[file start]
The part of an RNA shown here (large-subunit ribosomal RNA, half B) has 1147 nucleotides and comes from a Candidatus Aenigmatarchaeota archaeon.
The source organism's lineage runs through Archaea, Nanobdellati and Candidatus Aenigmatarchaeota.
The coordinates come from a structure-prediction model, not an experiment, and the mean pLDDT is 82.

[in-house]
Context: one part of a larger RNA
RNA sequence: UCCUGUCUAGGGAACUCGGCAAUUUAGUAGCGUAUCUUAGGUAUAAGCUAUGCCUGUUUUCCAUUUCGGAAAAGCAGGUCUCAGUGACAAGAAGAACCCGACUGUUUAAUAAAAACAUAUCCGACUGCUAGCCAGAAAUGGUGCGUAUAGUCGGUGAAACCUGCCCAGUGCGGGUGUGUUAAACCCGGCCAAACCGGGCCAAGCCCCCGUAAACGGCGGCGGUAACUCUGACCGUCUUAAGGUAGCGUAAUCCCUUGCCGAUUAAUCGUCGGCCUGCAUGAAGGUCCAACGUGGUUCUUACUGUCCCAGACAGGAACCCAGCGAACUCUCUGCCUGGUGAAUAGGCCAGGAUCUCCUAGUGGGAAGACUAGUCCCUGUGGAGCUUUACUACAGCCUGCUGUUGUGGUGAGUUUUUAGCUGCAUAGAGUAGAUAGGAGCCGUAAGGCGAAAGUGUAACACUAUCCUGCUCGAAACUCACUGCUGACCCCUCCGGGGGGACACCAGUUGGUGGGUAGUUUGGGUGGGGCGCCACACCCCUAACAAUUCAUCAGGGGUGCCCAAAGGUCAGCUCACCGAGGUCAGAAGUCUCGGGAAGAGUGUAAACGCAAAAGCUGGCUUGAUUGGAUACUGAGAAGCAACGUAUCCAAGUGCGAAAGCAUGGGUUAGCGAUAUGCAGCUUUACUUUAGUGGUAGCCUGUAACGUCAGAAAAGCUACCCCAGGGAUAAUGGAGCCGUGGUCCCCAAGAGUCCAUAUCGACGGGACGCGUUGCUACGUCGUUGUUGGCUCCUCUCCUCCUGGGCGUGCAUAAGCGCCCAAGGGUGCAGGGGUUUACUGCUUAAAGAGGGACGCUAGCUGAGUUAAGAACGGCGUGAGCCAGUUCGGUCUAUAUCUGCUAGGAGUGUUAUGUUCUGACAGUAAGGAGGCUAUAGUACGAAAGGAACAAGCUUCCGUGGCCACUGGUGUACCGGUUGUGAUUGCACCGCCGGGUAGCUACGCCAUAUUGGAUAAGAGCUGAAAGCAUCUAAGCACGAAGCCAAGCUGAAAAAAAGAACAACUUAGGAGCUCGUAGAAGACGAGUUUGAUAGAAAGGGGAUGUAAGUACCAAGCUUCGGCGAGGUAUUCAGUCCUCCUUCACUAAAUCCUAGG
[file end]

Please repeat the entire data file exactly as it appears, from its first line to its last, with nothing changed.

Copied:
The part of an RNA shown here (large-subunit ribosomal RNA, half B) has 1147 nucleotides and comes from a Candidatus Aenigmatarchaeota archaeon.
The source organism's lineage runs through Archaea, Nanobdellati and Candidatus Aenigmatarchaeota.
The coordinates come from a structure-prediction model, not an experiment, and the mean pLDDT is 82.

[in-house]
Context: one part of a larger RNA
RNA sequence: UCCUGUCUAGGGAACUCGGCAAUUUAGUAGCGUAUCUUAGGUAUAAGCUAUGCCUGUUUUCCAUUUCGGAAAAGCAGGUCUCAGUGACAAGAAGAACCCGACUGUUUAAUAAAAACAUAUCCGACUGCUAGCCAGAAAUGGUGCGUAUAGUCGGUGAAACCUGCCCAGUGCGGGUGUGUUAAACCCGGCCAAACCGGGCCAAGCCCCCGUAAACGGCGGCGGUAACUCUGACCGUCUUAAGGUAGCGUAAUCCCUUGCCGAUUAAUCGUCGGCCUGCAUGAAGGUCCAACGUGGUUCUUACUGUCCCAGACAGGAACCCAGCGAACUCUCUGCCUGGUGAAUAGGCCAGGAUCUCCUAGUGGGAAGACUAGUCCCUGUGGAGCUUUACUACAGCCUGCUGUUGUGGUGAGUUUUUAGCUGCAUAGAGUAGAUAGGAGCCGUAAGGCGAAAGUGUAACACUAUCCUGCUCGAAACUCACUGCUGACCCCUCCGGGGGGACACCAGUUGGUGGGUAGUUUGGGUGGGGCGCCACACCCCUAACAAUUCAUCAGGGGUGCCCAAAGGUCAGCUCACCGAGGUCAGAAGUCUCGGGAAGAGUGUAAACGCAAAAGCUGGCUUGAUUGGAUACUGAGAAGCAACGUAUCCAAGUGCGAAAGCAUGGGUUAGCGAUAUGCAGCUUUACUUUAGUGGUAGCCUGUAACGUCAGAAAAGCUACCCCAGGGAUAAUGGAGCCGUGGUCCCCAAGAGUCCAUAUCGACGGGACGCGUUGCUACGUCGUUGUUGGCUCCUCUCCUCCUGGGCGUGCAUAAGCGCCCAAGGGUGCAGGGGUUUACUGCUUAAAGAGGGACGCUAGCUGAGUUAAGAACGGCGUGAGCCAGUUCGGUCUAUAUCUGCUAGGAGUGUUAUGUUCUGACAGUAAGGAGGCUAUAGUACGAAAGGAACAAGCUUCCGUGGCCACUGGUGUACCGGUUGUGAUUGCACCGCCGGGUAGCUACGCCAUAUUGGAUAAGAGCUGAAAGCAUCUAAGCACGAAGCCAAGCUGAAAAAAAGAACAACUUAGGAGCUCGUAGAAGACGAGUUUGAUAGAAAGGGGAUGUAAGUACCAAGCUUCGGCGAGGUAUUCAGUCCUCCUUCACUAAAUCCUAGG